The story of a life; the story of an unknown city; the story of men who dreamed dreams; the story of mercy and of death, of darkness and of light, of order and of chaos; the story of myself, Irwin Trevena, who set down these things as I have seen and known them.
his time of night?"
"Sir," continued I, "that is no business of yours. Will you please to explain this masquerade?"
"Explanations, doctor," replied he, seating himself most impudently at the head of the table, "should give way to the more serious things of life. Look, now, do you think I am a rogue?"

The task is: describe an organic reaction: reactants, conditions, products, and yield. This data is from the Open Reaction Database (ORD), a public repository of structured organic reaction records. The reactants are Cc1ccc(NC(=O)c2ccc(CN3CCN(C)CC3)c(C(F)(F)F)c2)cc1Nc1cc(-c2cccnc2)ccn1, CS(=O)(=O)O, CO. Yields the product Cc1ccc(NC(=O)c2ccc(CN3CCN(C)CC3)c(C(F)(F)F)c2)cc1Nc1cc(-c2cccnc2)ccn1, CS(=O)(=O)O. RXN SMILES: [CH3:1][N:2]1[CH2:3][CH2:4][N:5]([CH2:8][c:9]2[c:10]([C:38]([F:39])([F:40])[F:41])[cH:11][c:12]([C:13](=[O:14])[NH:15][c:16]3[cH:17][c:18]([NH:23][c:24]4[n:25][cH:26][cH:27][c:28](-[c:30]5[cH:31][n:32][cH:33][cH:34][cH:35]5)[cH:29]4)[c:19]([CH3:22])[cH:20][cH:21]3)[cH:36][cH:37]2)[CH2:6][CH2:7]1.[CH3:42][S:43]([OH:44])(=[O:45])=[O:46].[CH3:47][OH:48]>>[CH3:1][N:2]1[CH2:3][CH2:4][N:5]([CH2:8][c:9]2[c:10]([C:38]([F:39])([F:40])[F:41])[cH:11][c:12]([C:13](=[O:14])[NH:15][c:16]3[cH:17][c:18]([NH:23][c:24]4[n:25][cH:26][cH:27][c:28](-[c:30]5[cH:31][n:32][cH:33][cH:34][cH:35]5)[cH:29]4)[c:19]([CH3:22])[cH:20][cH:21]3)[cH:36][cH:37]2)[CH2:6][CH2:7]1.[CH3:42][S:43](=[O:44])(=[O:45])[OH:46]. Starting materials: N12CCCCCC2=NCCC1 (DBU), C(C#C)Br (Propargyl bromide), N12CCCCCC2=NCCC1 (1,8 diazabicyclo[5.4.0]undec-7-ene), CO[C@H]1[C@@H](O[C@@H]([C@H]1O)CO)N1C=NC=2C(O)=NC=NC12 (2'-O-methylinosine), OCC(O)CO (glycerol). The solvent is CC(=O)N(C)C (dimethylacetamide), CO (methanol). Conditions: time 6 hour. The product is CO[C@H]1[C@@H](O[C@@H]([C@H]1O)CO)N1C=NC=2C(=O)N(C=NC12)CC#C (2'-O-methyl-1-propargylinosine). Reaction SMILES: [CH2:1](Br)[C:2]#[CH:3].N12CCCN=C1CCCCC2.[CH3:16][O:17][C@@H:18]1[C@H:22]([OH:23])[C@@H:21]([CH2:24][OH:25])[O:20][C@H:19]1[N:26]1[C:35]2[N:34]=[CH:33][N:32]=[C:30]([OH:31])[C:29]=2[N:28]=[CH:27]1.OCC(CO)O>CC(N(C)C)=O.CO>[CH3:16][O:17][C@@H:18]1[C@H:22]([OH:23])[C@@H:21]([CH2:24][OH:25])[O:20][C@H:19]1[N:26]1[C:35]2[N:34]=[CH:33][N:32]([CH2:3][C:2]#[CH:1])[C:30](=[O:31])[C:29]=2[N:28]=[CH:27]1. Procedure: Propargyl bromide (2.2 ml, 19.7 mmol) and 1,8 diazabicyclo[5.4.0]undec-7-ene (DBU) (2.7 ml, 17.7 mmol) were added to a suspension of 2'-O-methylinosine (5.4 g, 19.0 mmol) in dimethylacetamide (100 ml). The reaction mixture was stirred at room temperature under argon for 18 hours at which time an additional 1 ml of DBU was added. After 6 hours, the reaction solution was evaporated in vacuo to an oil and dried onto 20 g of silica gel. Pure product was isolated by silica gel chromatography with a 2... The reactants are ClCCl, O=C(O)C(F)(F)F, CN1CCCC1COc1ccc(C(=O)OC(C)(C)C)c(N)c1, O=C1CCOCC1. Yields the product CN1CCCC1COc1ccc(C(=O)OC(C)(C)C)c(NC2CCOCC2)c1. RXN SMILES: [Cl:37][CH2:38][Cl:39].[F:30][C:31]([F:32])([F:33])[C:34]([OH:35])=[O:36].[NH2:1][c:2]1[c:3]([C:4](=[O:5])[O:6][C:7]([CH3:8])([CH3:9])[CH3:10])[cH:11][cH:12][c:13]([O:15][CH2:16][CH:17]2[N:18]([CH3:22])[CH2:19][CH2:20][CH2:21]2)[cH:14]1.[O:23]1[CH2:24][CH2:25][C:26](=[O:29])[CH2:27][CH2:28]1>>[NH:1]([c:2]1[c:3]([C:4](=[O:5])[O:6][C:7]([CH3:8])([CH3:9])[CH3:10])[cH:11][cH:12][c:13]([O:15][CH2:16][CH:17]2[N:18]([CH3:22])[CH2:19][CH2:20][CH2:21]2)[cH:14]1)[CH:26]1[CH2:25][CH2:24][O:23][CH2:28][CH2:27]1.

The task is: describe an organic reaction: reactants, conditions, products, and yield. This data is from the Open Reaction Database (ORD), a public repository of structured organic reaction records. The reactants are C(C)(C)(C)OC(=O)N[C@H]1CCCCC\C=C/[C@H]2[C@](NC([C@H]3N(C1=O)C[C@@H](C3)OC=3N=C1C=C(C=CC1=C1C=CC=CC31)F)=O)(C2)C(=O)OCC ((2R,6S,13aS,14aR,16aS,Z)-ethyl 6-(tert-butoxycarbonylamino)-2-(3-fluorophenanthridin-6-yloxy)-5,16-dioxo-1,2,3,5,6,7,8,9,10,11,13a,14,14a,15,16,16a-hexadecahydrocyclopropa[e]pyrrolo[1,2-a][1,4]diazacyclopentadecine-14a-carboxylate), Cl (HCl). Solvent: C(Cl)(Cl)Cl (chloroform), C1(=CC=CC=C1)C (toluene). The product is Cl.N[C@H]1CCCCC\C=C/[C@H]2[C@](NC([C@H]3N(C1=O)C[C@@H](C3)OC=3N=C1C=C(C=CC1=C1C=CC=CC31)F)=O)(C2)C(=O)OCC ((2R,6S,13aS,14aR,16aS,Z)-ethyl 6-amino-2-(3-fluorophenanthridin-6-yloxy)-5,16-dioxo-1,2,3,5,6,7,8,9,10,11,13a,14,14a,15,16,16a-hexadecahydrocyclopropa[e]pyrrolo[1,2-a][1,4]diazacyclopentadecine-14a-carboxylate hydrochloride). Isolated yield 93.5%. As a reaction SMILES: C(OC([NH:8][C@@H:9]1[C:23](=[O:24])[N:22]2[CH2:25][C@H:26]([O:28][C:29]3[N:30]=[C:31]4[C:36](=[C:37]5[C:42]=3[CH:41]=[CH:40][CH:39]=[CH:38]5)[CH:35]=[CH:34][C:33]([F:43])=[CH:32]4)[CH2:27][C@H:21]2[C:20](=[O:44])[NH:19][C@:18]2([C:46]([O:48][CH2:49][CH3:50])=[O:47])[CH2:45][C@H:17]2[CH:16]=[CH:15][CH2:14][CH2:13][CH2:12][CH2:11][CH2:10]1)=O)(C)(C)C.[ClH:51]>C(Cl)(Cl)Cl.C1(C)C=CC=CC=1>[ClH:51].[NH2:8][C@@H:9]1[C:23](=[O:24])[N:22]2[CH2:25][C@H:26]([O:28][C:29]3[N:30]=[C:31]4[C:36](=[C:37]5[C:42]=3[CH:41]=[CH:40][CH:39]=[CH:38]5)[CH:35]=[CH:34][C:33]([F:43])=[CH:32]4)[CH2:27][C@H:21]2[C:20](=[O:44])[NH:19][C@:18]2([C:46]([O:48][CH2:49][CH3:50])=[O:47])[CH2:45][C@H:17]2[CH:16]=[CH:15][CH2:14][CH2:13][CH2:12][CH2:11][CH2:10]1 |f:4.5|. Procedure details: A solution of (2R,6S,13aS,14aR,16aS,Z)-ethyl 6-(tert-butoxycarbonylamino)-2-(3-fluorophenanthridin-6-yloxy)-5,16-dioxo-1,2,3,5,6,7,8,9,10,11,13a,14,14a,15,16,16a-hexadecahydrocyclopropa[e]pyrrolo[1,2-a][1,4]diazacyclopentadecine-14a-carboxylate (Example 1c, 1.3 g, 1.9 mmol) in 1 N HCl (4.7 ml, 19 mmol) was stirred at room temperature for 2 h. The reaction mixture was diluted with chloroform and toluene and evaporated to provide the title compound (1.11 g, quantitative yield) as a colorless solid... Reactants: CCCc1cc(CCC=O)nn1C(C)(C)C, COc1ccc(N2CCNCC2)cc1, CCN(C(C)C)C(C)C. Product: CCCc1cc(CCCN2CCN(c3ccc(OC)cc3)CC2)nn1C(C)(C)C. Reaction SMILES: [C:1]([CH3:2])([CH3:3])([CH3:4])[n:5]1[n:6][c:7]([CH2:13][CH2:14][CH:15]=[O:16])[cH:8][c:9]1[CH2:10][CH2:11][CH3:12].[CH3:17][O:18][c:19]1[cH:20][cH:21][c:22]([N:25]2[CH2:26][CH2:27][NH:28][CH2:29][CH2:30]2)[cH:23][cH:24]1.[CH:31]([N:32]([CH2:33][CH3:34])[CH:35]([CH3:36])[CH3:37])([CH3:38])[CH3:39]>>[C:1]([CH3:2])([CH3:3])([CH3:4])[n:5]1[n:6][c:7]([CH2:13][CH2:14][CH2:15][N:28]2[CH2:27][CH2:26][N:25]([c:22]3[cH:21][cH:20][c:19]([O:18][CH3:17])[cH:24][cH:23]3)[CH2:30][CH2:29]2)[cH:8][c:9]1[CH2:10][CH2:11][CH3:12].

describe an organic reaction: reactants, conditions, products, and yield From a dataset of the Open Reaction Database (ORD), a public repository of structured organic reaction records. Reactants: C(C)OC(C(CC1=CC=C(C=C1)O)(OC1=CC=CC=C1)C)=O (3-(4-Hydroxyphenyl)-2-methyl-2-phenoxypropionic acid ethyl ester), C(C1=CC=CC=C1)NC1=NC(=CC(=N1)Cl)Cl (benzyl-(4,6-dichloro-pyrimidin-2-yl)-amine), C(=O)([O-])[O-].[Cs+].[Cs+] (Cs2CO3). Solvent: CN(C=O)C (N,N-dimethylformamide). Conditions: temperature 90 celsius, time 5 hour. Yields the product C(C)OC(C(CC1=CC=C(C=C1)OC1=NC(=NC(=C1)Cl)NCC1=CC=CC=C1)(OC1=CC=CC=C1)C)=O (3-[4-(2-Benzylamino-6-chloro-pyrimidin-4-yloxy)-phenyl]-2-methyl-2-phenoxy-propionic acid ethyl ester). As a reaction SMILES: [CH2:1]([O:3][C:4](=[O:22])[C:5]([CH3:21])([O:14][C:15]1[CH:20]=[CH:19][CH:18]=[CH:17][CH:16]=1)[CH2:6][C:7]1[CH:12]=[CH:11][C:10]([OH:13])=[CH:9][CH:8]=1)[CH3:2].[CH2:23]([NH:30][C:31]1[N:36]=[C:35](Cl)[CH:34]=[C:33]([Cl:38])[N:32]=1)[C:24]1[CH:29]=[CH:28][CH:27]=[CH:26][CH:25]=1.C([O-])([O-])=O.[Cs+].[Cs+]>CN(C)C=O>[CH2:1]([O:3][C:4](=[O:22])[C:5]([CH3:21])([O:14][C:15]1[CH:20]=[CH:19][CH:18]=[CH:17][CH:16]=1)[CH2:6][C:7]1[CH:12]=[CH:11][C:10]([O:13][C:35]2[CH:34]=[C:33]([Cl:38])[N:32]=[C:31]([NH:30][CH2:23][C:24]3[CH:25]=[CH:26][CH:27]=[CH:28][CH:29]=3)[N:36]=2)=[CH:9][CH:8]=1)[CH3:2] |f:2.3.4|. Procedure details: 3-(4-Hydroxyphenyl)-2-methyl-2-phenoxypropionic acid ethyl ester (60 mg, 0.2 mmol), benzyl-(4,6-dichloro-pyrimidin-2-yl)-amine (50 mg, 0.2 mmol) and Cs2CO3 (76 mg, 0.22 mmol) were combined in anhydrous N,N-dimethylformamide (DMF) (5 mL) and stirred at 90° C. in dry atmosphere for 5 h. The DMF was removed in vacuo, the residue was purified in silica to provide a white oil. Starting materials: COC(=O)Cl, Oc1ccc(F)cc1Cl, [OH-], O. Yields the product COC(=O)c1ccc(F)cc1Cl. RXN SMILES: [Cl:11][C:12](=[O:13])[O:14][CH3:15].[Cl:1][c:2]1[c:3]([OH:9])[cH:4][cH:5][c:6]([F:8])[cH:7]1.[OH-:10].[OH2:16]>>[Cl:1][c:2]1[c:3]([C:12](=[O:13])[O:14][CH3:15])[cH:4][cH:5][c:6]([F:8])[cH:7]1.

I looked at him closely, and my suspicions died away. Who that ever saw Rocco did not love him?
"At any rate," said I, "tell me something."
"With pleasure," cried he. "This champagne is 1874 Heidsieck. Let me fill your glass."
I WAIT FOR THE LIGHT.
THE supper we now enjoyed was, as I say, served perfectly; the wine was such as only a man of rare palate could buy. My companion, who cal